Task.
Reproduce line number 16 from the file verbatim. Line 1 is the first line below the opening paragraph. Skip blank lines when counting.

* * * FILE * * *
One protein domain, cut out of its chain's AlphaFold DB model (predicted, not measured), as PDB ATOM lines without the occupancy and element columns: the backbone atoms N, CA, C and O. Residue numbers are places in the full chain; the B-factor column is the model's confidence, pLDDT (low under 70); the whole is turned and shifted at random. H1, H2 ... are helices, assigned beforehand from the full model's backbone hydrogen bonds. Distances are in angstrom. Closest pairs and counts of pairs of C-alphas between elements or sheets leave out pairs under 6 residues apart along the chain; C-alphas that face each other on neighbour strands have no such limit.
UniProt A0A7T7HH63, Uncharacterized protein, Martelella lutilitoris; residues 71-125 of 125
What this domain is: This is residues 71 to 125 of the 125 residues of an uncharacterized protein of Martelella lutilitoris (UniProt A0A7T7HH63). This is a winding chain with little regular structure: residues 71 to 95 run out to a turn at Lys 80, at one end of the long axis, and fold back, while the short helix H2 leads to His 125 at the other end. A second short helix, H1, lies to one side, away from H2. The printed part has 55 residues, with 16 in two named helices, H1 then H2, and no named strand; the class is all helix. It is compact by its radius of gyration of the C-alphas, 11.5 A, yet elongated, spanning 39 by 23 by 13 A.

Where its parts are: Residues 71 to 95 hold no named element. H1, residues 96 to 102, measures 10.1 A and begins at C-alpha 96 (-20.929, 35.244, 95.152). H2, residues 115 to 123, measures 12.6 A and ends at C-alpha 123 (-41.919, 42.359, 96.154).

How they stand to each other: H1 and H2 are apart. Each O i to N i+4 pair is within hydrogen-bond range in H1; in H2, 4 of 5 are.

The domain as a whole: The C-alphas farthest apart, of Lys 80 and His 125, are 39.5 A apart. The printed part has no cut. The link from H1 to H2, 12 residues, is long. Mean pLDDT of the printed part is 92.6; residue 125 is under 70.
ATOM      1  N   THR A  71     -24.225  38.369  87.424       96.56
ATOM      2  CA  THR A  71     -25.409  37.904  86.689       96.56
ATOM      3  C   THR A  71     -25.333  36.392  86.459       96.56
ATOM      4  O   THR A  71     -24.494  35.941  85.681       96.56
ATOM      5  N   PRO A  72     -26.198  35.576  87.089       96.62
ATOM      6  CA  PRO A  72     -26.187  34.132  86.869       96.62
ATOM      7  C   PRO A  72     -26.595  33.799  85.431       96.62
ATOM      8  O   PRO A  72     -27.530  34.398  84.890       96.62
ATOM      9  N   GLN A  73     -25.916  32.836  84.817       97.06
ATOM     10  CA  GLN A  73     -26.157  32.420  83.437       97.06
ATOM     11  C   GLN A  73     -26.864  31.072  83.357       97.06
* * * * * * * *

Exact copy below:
ATOM     11  C   GLN A  73     -26.864  31.072  83.357       97.06